WHEELING - A local program monitoring client income was recently recognized for providing innovative and successful service to homeless people. The work of Janet Boyuk, a case manager at the Greater Wheeling Coalition for the Homeless, was cited in academic research by the Center for Social Innovation in Massachusetts.
Writing about successful strategies funded by the Projects for Assistance in Transition from Homelessness [PATH] program, Melissa Martin described Boyuk’s success in enrolling clients in a payee program providing oversight and guidance dealing with their financial income.
Boyuk explained that many Coalition clients become homeless after experiencing difficulty managing their finances, often due to substance abuse issues or mental health problems. Helping clients to learn effective methods of budgeting their money is an important step in ending their homelessness.
“It’s a step forward,” Boyuk said. “People who’ve accepted the program are glad and appreciative it’s here. A lot of them have never been able to establish a savings.”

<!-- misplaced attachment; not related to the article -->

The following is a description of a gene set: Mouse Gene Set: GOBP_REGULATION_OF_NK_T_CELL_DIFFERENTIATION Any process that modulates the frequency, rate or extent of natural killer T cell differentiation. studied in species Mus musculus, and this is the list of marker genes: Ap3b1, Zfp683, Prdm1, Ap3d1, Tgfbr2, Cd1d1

“People don’t know how to manage their money and don’t know how to manage their life,” agreed Jack Tucker, 66, a participant in the program. “A lot of people get behind on their bills or rent and then they end up on the streets.”
Tucker said he’s managed to build up a considerable savings since enrolling in the program almost two years ago. Working with Boyuk helps to not only budget his income but also maintain sobriety and fully weigh the outcome of his decisions before acting on them.
Despite the success Boyuk and her clients have experienced, it can sometimes be difficult to convince clients to accept this degree of oversight of their finances.
“They don’t want no one messing with their money,” Tucker said with a shake of their head. “But they can’t do it alone.
“When you’ve got some support, it’s a lot easier,” he said. “Janet’s the best – I couldn’t make it without her.”
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